Field Worker Shortage
High school sports officials aren't signing up for games.
Thursday, August 2, 2001
It is Risley''s job to assign sports officials to high school athletic contests at venues from King City to Morgan Hill, Salinas to Carmel. The problem is that when school starts this fall, he''s got too many games and not enough referees.
"Right now, I''m sitting on a situation where I don''t know if I have to call schools and say, ''Field hockey I can''t do,''" Risley says.
Risley is a tall, athletic-looking guy who umpired baseball and football for years. He''s just recently hung up the whistle. About six years ago, he left a career in personnel at Macy''s department stores to start up Peninsula Sports Management. His company is contracted to organize, assign and handle the payroll for high school sports officials for two local leagues on the Central Coast--the Monterey Bay Athletic League and the Mission Trail Athletic League.
Risley has an office in Pacific Grove. From there he matches 13,000 assignments for 5,600 games with 325 sports officials in the Monterey Bay area. This year, he''s short on whistleblowers.
"I need 25 percent more [referees and umpires] than I have," Risley says. "I could use 75 more officials."
Risley has been buying "help wanted" ads and contacting sports editors to try to get news coverage. The problem persists. Few people want to endure the fans'' and parents'' heckling and worse for the $50 or so referees are paid per game.
Elgie Bellizio is well aware of Risley''s problem. He is the commissioner for both Central Coast scholastic athletic leagues. He officiated basketball and football for 36 years.
Bellizio says some sports are better off than others. There are always plenty of referees and umpires for football, baseball and basketball. But water polo, volleyball, wrestling and field hockey are hurting. "They''re tough to fill," he says. "They just don''t have the numbers. Period."
Besides having trouble getting qualified, committed people to officiate, it can be hard to keep them involved. Bellizio has found that some younger referees don''t want to officiate lower level games if they can''t get gigs for varsity games. Also, while women''s sports are plentiful today, female referees are rare. Of 325 high school sports officials in the area, only 11 are women.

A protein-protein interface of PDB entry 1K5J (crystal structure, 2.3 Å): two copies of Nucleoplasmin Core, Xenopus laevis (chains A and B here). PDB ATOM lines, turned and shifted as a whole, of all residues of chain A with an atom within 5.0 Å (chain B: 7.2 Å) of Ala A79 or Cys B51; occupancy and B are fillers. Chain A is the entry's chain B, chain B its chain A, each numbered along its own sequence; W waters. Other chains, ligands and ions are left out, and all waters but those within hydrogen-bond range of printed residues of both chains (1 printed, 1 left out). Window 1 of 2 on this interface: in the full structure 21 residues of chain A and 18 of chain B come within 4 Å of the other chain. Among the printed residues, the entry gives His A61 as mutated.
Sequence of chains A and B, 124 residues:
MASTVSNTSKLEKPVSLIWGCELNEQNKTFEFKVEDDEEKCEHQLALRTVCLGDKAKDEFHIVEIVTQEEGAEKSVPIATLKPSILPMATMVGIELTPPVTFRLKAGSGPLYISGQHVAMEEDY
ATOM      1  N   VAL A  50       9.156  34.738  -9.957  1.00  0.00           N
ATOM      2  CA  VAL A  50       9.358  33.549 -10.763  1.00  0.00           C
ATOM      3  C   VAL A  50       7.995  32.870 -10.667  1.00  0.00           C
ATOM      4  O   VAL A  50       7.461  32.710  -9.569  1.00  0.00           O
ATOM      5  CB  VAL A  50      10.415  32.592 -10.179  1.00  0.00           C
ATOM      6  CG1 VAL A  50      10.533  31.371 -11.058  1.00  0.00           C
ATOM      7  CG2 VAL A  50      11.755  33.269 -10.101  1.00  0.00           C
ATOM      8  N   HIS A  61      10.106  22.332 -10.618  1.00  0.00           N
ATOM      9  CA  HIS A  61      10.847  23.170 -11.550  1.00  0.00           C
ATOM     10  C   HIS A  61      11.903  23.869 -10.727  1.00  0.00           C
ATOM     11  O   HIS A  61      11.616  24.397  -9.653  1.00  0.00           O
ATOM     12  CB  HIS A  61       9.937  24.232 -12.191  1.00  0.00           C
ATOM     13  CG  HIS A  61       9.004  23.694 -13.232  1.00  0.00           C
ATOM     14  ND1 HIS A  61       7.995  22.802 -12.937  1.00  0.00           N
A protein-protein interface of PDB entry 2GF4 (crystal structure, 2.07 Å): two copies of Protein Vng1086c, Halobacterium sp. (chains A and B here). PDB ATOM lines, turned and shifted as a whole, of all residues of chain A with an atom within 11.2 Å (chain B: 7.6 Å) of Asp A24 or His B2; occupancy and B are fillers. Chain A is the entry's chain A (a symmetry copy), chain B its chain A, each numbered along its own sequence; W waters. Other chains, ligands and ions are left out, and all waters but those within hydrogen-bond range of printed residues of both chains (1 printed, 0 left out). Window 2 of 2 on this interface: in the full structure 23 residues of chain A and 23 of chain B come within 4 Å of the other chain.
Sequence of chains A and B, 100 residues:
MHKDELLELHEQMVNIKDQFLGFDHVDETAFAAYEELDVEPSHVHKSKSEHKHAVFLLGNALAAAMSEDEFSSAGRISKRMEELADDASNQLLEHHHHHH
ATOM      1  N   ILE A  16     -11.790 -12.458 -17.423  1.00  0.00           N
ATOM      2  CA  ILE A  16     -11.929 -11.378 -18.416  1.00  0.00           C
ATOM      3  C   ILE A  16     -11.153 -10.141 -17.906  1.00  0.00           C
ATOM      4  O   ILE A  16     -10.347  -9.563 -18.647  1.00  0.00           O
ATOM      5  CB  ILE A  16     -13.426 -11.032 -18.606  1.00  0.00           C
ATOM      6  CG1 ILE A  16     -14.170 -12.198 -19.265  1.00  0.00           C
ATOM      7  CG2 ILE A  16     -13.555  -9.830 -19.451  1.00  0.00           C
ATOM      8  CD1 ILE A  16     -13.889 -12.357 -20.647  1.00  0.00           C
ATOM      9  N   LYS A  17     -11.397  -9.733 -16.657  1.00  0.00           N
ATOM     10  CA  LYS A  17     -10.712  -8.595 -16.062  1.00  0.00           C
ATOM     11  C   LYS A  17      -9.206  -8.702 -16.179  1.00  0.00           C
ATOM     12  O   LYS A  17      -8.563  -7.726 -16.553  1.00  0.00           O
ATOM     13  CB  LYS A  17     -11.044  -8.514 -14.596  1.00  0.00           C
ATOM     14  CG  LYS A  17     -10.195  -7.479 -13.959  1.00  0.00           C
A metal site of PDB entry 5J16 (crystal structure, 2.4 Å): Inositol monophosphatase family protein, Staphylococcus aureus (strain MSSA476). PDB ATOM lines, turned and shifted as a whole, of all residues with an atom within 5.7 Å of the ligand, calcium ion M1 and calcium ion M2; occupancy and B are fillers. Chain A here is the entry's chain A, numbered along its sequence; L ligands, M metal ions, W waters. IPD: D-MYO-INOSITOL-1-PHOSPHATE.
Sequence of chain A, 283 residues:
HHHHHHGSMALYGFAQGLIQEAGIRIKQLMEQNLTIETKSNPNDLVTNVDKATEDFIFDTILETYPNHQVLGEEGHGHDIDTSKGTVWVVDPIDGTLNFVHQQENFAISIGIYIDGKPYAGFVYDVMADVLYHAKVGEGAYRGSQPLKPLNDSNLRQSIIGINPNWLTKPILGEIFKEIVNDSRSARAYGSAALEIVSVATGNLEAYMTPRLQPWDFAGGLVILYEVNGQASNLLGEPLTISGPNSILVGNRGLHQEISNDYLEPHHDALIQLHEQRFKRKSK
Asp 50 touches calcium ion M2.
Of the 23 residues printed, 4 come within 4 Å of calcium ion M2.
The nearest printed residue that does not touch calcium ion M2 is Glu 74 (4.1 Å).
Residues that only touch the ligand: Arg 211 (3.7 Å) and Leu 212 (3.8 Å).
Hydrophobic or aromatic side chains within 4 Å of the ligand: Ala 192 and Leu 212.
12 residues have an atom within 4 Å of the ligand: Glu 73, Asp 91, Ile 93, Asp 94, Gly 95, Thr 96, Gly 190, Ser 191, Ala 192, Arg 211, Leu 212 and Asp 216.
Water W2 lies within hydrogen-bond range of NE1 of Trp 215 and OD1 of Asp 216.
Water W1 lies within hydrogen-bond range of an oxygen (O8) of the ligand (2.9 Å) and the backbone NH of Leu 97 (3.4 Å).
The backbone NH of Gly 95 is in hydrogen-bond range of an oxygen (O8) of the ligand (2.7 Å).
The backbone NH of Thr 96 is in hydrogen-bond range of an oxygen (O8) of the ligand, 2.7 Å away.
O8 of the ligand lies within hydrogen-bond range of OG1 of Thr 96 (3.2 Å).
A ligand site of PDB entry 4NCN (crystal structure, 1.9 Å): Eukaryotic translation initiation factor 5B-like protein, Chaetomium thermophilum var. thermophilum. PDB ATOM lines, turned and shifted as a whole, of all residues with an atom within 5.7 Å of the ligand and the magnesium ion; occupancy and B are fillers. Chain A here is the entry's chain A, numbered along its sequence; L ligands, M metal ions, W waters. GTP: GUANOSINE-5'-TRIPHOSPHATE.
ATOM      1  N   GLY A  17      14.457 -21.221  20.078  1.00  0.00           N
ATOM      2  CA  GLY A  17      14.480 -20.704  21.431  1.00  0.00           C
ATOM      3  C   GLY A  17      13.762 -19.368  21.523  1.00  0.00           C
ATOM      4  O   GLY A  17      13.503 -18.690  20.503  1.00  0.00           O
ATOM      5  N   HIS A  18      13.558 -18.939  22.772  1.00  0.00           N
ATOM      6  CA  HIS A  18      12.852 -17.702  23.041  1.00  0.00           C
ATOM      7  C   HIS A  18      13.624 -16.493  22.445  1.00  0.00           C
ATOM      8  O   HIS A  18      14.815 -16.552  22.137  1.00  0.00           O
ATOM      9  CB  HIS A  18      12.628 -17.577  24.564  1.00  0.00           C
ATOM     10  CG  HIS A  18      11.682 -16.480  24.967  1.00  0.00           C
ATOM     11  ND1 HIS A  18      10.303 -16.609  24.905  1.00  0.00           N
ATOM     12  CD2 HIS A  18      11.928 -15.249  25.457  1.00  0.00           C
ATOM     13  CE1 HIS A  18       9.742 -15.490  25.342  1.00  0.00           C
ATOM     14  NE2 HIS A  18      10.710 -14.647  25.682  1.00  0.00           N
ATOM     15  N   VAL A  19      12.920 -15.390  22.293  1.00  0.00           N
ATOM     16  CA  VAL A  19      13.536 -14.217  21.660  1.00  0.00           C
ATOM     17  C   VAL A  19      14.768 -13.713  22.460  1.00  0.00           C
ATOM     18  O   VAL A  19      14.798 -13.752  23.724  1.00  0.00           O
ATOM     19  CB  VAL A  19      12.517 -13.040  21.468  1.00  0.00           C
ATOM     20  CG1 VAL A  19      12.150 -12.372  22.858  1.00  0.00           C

It''s also quite a commitment to don the zebra stripes. Bellizio points out that a Salinas-based referee assigned to a football game in King City would have to take time off from work on a Friday afternoon and leave around two or three o''clock. He might not get home until midnight.
"That''s a lot of time without compensation," Bellizio says.
The problem is not limited to Monterey County. According to a recent national poll, 90 percent of high school athletic conferences across the United States report a shortage of referees.
Some blame the deficit on a change in cultural attitudes. For years referees and umpires have been accustomed to getting razzed by fans. Today, in the era of road rage, it''s gotten much more serious than some yahoo shouting "You need glasses, ump!"
Bob Still, a spokesman for the National Association of Sports Officials (NASO) keeps a long list of recent violent incidents against referees. Dating back to 1996, the list details some of the worst of the violence directed at referees. NASO gets two or three reports a week of a referee getting shoved, threatened or beaten.
A recent national survey of high school sports officials found that the top reason for referees quitting was the decline in sportsmanship among players, coaches and fans.
"People used to say ''Kill the Ref!'' and everybody would laugh," Still says. "Nowadays as an official, you look over your shoulder to see if they really mean it."
the Weekly Tally$412.78 Average amount that eligible Californians will receive from the IRS over the next 10 weeks. The checks, based on 2000 income taxes, serve as advance payment on 2001 tax returns.
--Source: Internal Revenue Service